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Researchers of human physiology have long known that individual nerve cells, also called neurons, are one of the few cells with the ability to regenerate and self-repair. A nerve cell transmits electrical signals via a long, structural protrusion called its axon. When the axon is injured and completely severs, it begins regenerating and growing toward its previously severed other end. By the turn of the 21st Century, much had been learned about the process, but with limited scientific certainty about the exact mechanism, researchers have dubbed this narrowly targeted field of study, axon guidance.
A nerve cell can be described as having three parts. The main body of the cell, called its soma, has many small, branching protrusions called dendrites which pick up the chemical signatures of an electrical signal. To relay the signal, the soma generates an electrical charge that pulses along another singular protrusion, its axon. Whether it's a motor neuron to control muscle movement, or a sensory neuron to detect a skin tickle, a single microscopically thin axon can reach from a toe to the base of the spine. The fundamental question of axon guidance is how a nerve’s growing, actively elongating axon finds its way to the correct, extremely precise, terminal place.
The mistaken guess that a cell is internally pre-programmed is dismissed, as every cell contains the same set of genetic instructions. The conclusion is that it must be an external signal, mostly likely chemical, that an axon is homing into. Consequently, the tip of a growing axon must contain a receptor to recognize the signal. Researchers believe that this is one of the main drivers of axon guidance.
A growing or regenerating axon’s tip is called its growth cone. This has been found to develop unusual, very small protrusions called filopodia which make contact with surrounding tissue. They are searching for chemicals called cell adhesion molecules, mostly found on the cell walls of certain types of tissue, which signal the axon to adhere itself in this spot and continue searching. Guided thus, a regenerating axon can grow as much as 0.08 – 0.2 inches (2-5mm) per day.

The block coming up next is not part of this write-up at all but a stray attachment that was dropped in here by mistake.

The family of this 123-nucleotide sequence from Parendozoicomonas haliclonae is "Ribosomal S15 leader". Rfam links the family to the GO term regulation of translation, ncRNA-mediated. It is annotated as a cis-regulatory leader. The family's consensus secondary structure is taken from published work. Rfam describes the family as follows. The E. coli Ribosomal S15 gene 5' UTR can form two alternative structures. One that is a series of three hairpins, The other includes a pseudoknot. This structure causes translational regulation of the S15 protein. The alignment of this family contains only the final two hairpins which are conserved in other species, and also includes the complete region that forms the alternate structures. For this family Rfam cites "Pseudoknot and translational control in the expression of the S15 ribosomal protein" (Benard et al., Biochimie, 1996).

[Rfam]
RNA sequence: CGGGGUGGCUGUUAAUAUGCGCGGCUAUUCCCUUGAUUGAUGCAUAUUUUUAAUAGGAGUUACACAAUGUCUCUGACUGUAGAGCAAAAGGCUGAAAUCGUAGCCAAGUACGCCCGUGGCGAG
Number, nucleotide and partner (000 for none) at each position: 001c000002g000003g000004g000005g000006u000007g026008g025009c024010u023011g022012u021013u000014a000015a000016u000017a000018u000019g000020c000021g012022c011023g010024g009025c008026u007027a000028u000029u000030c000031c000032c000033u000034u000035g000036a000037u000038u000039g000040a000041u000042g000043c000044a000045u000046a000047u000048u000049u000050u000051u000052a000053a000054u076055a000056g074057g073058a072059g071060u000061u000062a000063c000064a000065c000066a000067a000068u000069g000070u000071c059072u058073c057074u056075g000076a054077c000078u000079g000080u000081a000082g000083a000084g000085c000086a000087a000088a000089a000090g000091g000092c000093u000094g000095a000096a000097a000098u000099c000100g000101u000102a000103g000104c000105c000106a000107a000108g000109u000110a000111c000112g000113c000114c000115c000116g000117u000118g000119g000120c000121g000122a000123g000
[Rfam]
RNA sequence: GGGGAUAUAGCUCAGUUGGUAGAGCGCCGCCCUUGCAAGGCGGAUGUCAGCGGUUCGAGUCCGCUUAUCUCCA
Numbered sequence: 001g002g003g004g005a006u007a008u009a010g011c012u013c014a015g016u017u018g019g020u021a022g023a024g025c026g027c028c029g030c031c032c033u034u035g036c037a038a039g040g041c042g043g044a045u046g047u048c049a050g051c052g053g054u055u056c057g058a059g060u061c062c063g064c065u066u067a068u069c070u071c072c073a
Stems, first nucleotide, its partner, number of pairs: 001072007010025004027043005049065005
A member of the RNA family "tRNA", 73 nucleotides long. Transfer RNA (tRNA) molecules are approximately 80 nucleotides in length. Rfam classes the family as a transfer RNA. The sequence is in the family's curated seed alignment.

Researchers have discovered that each filopodia is, not only attracted to certain chemicals, but also repelled by others. Detection of these chemicals either speeds up or slows down the rate of axon growth, and relative detection from each filopodia therefore results in asymmetric growth. The axon is chemically guided to grow in incrementally corrected directions. One difficulty with this model of axon guidance, however, is that researchers are cataloging numerous biological chemicals to which the growth cone reacts.
Quite naturally, embryology or the study of an organism’s early development, intersects research in axon guidance. One theory derived from observing the eggs of chickens and frogs suggests that axons grow according to a spatial topography. The relative dispersal of chemical cues from the multitude of nearby nerve cells acts as a kind of magnetic alignment to organize the axon’s growth direction. Another theory notes that the bilateral symmetry of most complex animals necessitates that axons encounter decision points, called commisures, to direct them in radically specific directions like right or left. There is evidence of certain types of cells termed guidepost cells that include other growing nerve cells, which have this effect.
The human nervous system can be subdivided into the central nervous system, consisting of the brain and spinal cord, and the peripheral nervous system that branches throughout the body. There is much to learn about how the nerve cells of the brain and spinal cord regenerates and repairs. It’s assumed that better understanding of the more readily observable process of regenerating peripheral nerves will lead to potential therapies for brain and spinal injuries.
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